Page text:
For those looking to protect themselves from the tech sell-off — the Vanguard Information Technology ETF (NYSEARCA:VGT) is down 3% over the past month — you can make one simple change to make this happen. Trim your tech holdings. And if you don’t want to do this, some ETFs can reduce the overall risk of your portfolio.
But first, before I name seven ETFs that will help you accomplish your goal, it’s important to remember that tech stocks were due for a correction. The VGT’s annual total return for the past five calendar years (2016-2020) were 13.8% in 2016, 37.1%, 2.5%, 48.7% and 45.9% in 2020.
A $10,000 investment in VGT five years ago is worth $36,703 today. That’s some success.
So, it’s not crazy to be thinking that reversion to the mean could be setting in. Or, it could be that tech stocks are taking a breather before making the next leg up. The toughest part about investing is you never really know which it is until it’s too late.
Nevertheless, as someone who likes to talk about investors always having options, this particular situation is no different. You do have choices available. There are ways to dial down the risk, etc.
Here are seven ETFs to help you in this regard.
- Utilities Select Sector SPDR Fund (NYSEARCA:XLU)
- Pimco Active Bond ETF (NYSEARCA:BOND)
- Invesco S&P 500 Equal Weight Health Care (NYSEARCA:RYH)
- Vanguard Dividend Appreciation ETF (NYSEARCA:VIG)
- iShares Core S&P Total U.S. Stock Market ETF (NYSEARCA:ITOT)
- Global X US Infrastructure ETF (CBOE BZX:PAVE)
- ProShares Short QQQ (NYSEARCA:PSQ)
ETFs to Buy: Utilities Select Sector SPDR Fund (XLU)
Expenses: 0.12%, or $12 per $10,000 invested annually
Investing in utilities might not be sexy, but the regulated nature of their assets makes them a staple for income investors everywhere. I selected XLU for three reasons.
First, it’s the largest U.S.-listed utility ETF with $11.7 billion in assets under management (AUM). It tracks the performance of the Utilities Select Sector Index, which represents the utilities stocks in the S&P 500. As a result of its S&P 500 connection, it only has 28 holdings. Therefore, you’re getting a quality group of utility stocks.
I’ve never been tremendously interested in the utilities sector. However, XLU’s largest holding at a weighting of 15.8% is NextEra Energy (NYSE:NEE), a company I absolutely love because of its commitment to renewable energy. It’s why I recently recommended NEE and six other stocks to consider for a greener future. It’s got a huge backlog of renewable energy projects to bring online in 2021 and 2022 to make it even greener.
My last reason for liking XLU is a combination of low fees and excellent long-term performance. It charges just 0.12% annually and has a 7.52% annual return from its inception in December 1998 through the end of April.
Unless America figures out how to go without power, XLU makes a whole lot of sense for the conservative investor.
Pimco Active Bond ETF (BOND)
If you’re comparing 2021 inflows between bonds and equities, there’s no comparison. Through April 20, $59 billion flowed into bonds while $240 billion went to equities, CNBC reported. Financial advisors are especially leery of putting their clients’ money into bonds.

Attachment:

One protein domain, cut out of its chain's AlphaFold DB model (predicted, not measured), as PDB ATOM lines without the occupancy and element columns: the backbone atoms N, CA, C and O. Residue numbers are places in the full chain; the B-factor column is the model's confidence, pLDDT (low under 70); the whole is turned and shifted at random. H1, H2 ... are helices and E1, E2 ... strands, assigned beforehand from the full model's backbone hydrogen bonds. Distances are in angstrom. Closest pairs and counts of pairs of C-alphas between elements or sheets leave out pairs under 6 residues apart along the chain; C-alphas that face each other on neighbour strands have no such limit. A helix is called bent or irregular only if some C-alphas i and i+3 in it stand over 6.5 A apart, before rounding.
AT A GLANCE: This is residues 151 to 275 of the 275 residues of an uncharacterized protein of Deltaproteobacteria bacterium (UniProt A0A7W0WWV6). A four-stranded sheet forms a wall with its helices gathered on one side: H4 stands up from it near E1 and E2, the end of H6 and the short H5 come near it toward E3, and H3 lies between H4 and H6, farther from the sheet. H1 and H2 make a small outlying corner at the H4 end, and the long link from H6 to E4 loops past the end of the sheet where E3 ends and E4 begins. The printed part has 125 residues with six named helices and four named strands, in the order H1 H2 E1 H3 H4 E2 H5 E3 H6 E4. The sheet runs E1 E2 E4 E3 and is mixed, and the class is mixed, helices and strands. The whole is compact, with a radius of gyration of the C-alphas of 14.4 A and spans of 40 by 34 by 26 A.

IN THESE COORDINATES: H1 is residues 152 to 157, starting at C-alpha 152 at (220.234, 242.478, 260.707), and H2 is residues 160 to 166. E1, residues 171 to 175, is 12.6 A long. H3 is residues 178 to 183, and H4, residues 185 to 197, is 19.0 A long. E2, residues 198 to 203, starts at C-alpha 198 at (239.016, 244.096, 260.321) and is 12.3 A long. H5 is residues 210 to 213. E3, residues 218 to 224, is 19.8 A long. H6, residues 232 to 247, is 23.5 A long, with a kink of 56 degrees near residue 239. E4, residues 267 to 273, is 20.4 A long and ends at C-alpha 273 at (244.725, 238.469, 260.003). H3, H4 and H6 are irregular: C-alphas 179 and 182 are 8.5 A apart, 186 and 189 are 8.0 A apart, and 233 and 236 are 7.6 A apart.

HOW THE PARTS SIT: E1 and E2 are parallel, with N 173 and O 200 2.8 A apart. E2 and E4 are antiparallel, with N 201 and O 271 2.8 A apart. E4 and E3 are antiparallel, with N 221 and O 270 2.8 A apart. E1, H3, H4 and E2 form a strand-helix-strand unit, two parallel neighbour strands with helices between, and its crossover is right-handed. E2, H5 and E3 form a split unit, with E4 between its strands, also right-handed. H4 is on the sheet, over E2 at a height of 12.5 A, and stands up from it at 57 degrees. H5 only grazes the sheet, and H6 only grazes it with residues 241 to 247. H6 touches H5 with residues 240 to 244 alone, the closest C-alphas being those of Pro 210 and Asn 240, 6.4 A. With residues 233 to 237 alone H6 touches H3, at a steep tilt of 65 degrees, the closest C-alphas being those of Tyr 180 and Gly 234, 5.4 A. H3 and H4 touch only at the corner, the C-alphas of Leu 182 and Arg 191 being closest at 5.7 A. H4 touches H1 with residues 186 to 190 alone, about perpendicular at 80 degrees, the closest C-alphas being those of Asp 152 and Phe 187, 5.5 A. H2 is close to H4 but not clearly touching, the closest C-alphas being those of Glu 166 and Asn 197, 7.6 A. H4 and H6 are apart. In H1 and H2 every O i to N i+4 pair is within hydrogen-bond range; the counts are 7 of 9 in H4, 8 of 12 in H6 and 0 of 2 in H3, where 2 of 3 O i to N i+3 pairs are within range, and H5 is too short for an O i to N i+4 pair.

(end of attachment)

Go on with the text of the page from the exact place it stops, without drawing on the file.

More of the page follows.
“‘When we talk to advisors, what we hear overwhelmingly is they don’t really want to own bonds at all right now if they can help it,’ said Dave Nadig, chief investment officer and director of research at ETF Trends and ETF Database.”
However, the contrarian in me says that it pays for investors to go the other way when the crowd’s going one way. That said, I’m not suggesting you load up on Pimco Active Bond, but a small weighting will lower your risk exposure.
As its name suggests, it is an actively managed fund that focuses on higher quality, intermediate-term bonds. It currently holds 1,132 different bonds with an effective maturity of 8.44 years and a 2.32% estimated yield to maturity.
This means that the average bond in the portfolio will mature in 8.5 years and yield approximately 2.3% annually during this time, assuming its price remains the same over this period.
You won’t get rich owning BOND, but you ought to sleep a little better at night.
ETFs to Buy: Invesco S&P 500 Equal Weight Health Care (RYH)
If I could only write about one type of ETF, it would be about those that equal-weight their portfolios. Not everyone is convinced they’re all that and a bag of chips. The biggest argument against them is that the holdings tend to tilt toward smaller stocks and away from the mega-caps that dominate cap-weighted portfolios.
RYH tracks the performance of the S&P 500 Equal Weight Health Care Index, a collection of 63 health care stocks that are a sub-sector of the S&P 500. They’re rebalanced quarterly to an approximate 1.56% weighting.
Because RYH is equal-weighted, Johnson & Johns0n (NYSE:JNJ), the largest holding in the cap-weighted Health Care Select Sector SPDR Fund (NYSEARCA:XLV) at 9.66%, only has a weighting of 1.56%. So, if you love JNJ stock, RYH might not be for you.
How have the two funds done performance-wise? RYH has an annualized total return over the past five years of 14.28%, 46 basis points higher than XLV.
Is it worth the extra 28 basis points in fees? I think it is.
However, whether you buy RYH or XLV, the reason to own either of them is we all get sick.
Vanguard Dividend Appreciation ETF (VIG)
The one thing I’ve learned about dividend investing is that it’s more about dividend growth than it is about the size of the dividend or the yield. Some of the best dividend stocks barely yield 1% but produce spectacular returns from capital appreciation.